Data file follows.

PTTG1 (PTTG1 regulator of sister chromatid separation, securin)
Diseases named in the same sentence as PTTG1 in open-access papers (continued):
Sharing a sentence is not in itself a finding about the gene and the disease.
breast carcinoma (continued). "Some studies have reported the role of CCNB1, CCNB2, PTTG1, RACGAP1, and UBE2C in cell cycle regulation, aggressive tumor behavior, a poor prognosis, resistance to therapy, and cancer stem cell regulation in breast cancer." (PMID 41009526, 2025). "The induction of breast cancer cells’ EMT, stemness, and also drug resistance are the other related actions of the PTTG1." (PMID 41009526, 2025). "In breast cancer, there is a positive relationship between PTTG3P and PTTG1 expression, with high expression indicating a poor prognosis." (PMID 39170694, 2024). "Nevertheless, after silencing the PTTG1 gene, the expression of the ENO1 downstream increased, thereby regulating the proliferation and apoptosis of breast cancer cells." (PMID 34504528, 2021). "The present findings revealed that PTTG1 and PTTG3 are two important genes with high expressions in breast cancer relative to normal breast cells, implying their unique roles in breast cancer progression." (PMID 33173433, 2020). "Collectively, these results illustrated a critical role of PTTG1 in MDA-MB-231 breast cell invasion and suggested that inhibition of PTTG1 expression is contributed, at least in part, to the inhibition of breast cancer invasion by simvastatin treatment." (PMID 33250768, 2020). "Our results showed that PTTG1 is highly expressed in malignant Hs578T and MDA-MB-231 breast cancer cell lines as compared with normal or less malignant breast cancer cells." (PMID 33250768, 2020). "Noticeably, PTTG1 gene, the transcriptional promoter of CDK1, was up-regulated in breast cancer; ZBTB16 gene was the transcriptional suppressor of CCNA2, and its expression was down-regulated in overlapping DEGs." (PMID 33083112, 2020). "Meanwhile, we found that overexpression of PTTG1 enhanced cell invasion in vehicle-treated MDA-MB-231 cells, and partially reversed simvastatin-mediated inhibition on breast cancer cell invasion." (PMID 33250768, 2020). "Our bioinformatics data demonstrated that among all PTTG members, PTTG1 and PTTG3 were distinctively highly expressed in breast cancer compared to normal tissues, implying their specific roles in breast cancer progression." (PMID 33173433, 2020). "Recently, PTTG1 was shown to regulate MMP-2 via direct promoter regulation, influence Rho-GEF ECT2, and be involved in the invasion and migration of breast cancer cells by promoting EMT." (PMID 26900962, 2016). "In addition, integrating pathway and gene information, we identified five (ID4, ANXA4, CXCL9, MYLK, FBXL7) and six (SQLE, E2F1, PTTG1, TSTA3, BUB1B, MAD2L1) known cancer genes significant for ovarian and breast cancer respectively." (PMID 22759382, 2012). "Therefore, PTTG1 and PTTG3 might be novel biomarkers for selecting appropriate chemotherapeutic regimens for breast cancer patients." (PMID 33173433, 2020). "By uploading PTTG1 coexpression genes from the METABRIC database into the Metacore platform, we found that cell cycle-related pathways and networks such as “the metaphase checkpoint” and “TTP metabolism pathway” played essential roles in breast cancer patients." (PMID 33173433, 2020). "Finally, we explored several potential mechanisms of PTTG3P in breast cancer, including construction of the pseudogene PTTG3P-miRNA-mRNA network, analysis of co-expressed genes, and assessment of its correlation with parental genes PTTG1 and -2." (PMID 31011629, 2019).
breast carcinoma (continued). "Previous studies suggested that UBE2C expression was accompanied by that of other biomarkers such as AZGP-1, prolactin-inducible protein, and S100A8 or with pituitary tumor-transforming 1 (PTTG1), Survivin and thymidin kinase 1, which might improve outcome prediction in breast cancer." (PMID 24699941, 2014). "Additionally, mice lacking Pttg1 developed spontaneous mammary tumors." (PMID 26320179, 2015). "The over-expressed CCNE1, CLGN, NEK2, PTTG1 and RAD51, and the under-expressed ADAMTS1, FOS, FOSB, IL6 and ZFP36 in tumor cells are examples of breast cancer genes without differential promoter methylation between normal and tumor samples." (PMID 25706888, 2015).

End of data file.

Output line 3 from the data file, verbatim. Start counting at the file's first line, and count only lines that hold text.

Sharing a sentence is not in itself a finding about the gene and the disease.